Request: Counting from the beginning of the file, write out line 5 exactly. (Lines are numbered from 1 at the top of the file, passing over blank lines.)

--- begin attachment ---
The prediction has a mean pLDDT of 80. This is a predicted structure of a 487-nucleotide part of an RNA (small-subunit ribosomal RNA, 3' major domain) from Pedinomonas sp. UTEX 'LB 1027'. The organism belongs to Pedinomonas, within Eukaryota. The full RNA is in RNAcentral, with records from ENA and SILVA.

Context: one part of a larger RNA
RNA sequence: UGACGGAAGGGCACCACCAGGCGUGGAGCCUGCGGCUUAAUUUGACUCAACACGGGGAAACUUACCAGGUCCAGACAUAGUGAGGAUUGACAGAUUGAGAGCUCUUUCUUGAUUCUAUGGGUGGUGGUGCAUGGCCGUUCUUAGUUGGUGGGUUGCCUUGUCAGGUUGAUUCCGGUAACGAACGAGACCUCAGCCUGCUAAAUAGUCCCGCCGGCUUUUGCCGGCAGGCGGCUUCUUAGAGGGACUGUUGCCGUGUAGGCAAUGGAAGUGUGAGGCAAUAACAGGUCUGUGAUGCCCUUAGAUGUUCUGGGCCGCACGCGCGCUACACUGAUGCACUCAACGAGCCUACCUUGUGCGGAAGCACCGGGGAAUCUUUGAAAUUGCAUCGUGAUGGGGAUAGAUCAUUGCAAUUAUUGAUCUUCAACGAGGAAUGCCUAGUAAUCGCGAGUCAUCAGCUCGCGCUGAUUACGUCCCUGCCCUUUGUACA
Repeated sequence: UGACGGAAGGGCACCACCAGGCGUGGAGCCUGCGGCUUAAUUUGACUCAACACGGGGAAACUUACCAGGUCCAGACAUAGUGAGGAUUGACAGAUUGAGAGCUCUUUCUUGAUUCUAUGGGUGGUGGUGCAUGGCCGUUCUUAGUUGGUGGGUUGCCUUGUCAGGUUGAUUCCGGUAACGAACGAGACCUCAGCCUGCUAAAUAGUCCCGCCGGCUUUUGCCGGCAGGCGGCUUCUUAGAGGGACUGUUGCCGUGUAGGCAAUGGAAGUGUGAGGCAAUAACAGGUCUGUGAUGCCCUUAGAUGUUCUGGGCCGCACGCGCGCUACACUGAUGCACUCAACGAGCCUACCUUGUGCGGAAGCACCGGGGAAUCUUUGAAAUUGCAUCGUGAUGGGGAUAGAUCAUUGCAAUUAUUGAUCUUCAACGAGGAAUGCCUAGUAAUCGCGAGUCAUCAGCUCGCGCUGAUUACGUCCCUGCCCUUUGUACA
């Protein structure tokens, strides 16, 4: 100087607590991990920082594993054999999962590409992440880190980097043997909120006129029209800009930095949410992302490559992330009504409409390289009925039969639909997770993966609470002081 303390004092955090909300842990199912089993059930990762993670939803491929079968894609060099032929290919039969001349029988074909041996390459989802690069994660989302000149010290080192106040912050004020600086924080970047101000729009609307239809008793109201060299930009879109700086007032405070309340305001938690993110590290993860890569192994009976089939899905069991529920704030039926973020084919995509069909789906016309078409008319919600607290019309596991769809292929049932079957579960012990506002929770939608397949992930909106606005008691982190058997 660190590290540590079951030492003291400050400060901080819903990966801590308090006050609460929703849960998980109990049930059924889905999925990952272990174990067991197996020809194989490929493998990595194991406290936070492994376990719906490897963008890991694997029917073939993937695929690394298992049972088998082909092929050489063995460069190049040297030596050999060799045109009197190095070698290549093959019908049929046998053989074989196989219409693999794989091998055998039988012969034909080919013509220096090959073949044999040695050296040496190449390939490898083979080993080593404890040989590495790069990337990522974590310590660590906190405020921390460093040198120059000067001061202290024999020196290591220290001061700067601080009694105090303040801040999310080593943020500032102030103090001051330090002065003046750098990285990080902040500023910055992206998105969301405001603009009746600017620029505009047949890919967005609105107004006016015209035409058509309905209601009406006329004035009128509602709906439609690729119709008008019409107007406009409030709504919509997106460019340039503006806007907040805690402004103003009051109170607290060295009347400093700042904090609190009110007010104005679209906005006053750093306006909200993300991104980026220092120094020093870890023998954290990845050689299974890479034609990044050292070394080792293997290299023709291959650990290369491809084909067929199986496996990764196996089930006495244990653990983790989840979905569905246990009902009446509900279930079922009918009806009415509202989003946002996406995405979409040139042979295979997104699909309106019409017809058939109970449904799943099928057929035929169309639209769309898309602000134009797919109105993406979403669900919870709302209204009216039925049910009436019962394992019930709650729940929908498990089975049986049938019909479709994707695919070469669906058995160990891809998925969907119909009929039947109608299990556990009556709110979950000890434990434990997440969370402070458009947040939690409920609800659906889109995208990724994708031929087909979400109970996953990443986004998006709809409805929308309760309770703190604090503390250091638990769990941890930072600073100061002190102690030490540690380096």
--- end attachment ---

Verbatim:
């Protein structure tokens, strides 16, 4: 100087607590991990920082594993054999999962590409992440880190980097043997909120006129029209800009930095949410992302490559992330009504409409390289009925039969639909997770993966609470002081 303390004092955090909300842990199912089993059930990762993670939803491929079968894609060099032929290919039969001349029988074909041996390459989802690069994660989302000149010290080192106040912050004020600086924080970047101000729009609307239809008793109201060299930009879109700086007032405070309340305001938690993110590290993860890569192994009976089939899905069991529920704030039926973020084919995509069909789906016309078409008319919600607290019309596991769809292929049932079957579960012990506002929770939608397949992930909106606005008691982190058997 660190590290540590079951030492003291400050400060901080819903990966801590308090006050609460929703849960998980109990049930059924889905999925990952272990174990067991197996020809194989490929493998990595194991406290936070492994376990719906490897963008890991694997029917073939993937695929690394298992049972088998082909092929050489063995460069190049040297030596050999060799045109009197190095070698290549093959019908049929046998053989074989196989219409693999794989091998055998039988012969034909080919013509220096090959073949044999040695050296040496190449390939490898083979080993080593404890040989590495790069990337990522974590310590660590906190405020921390460093040198120059000067001061202290024999020196290591220290001061700067601080009694105090303040801040999310080593943020500032102030103090001051330090002065003046750098990285990080902040500023910055992206998105969301405001603009009746600017620029505009047949890919967005609105107004006016015209035409058509309905209601009406006329004035009128509602709906439609690729119709008008019409107007406009409030709504919509997106460019340039503006806007907040805690402004103003009051109170607290060295009347400093700042904090609190009110007010104005679209906005006053750093306006909200993300991104980026220092120094020093870890023998954290990845050689299974890479034609990044050292070394080792293997290299023709291959650990290369491809084909067929199986496996990764196996089930006495244990653990983790989840979905569905246990009902009446509900279930079922009918009806009415509202989003946002996406995405979409040139042979295979997104699909309106019409017809058939109970449904799943099928057929035929169309639209769309898309602000134009797919109105993406979403669900919870709302209204009216039925049910009436019962394992019930709650729940929908498990089975049986049938019909479709994707695919070469669906058995160990891809998925969907119909009929039947109608299990556990009556709110979950000890434990434990997440969370402070458009947040939690409920609800659906889109995208990724994708031929087909979400109970996953990443986004998006709809409805929308309760309770703190604090503390250091638990769990941890930072600073100061002190102690030490540690380096």